IP: A boon for patent trolls
A Federal Circuit decision in late August has given patent trolls a new, potentially devastating weapon to extract license fees, This weapon that will likely be aimed squarely at companies with a heavy Internet and software-technology focus. In the cases Akamai Tech. v. Limelight Networks and Mckesson Tech. v. Epic Systems, the court ruled en banc that a single party no longer needs to practice all steps of a patented method claim in order to be found liable for indirect infringement. The 6-5 decision narrowly overturned the previous rule, known as the “Joint Infringement Defense,” in the context of indirect infringement based on inducement. As the per curiam opinion put it: “To be clear, we hold that all the steps of a claimed method must be performed in order to find induced infringement, but that it is not necessary to prove that all the steps were committed by a single entity.”
The Federal Circuit was careful to explain that its holding applies only to a “knowing” inducer and expressly declined to apply its decision to “strict liability” direct infringement. Nonetheless, the decision will likely have a sweeping impact. Patent holders that previously would have been forced to focus on perhaps less-than-perfect direct infringement claims will now likely repackage their cases to target inducement. In this manner, the holding provides patent plaintiffs with a potential path around the Joint Infringement Defense, which had been a thorn in their side since the Federal Circuit established it.
Despite the fact that liability for inducement still requires a plaintiff to show that the defendant knew that the induced acts constituted patent infringement, it still significantly reshapes the patent landscape, to the likely benefit of patent trolls and those who sell patents to them. First, the decision increases the value of obtaining broad method claims covering the operation of multi-actor systems, including software systems implemented over the Internet that have large numbers of putative defendants and licensing targets. Second, the decision will likely embolden potential plaintiffs with patent claims of this type, including patent trolls, who will then begin asserting these types of broad method claims even more frequently and aggressively than the all-time highs reached in recent years.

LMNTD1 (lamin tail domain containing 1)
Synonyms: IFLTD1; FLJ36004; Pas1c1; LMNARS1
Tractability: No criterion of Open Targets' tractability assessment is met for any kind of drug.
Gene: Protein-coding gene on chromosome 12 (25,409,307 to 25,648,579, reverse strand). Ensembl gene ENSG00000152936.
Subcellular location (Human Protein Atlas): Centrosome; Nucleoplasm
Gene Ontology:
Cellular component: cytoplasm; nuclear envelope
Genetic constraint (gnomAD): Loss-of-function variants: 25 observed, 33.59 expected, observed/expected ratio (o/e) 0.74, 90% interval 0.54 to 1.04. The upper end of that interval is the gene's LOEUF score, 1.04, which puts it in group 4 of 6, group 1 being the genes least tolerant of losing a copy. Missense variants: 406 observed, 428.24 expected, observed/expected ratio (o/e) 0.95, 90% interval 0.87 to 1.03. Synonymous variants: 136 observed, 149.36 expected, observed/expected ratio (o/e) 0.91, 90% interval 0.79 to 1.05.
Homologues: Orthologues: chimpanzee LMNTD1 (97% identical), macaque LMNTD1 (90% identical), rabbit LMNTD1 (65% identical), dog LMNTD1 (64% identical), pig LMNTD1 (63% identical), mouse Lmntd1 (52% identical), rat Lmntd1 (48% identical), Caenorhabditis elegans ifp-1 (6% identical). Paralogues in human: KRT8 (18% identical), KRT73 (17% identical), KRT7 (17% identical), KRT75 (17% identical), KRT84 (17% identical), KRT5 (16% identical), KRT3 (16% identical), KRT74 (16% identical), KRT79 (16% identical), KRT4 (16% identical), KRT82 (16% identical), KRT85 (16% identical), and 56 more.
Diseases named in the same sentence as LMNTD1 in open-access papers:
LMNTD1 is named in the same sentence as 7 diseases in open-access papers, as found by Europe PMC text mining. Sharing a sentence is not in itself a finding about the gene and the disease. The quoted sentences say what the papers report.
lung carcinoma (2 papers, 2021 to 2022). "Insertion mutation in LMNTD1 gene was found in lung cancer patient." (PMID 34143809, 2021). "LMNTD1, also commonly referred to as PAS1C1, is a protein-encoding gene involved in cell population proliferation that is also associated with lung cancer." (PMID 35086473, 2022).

Given these potential ramifications and the close split in the Federal Circuit, this decision will undoubtedly be appealed to the Supreme Court, and this area of law will remain in a closely watched state of flux for the foreseeable future. Therefore, those who use Internet and software technology in their business models should prepare for a newly invigorated barrage of attacks from the patent troll universe.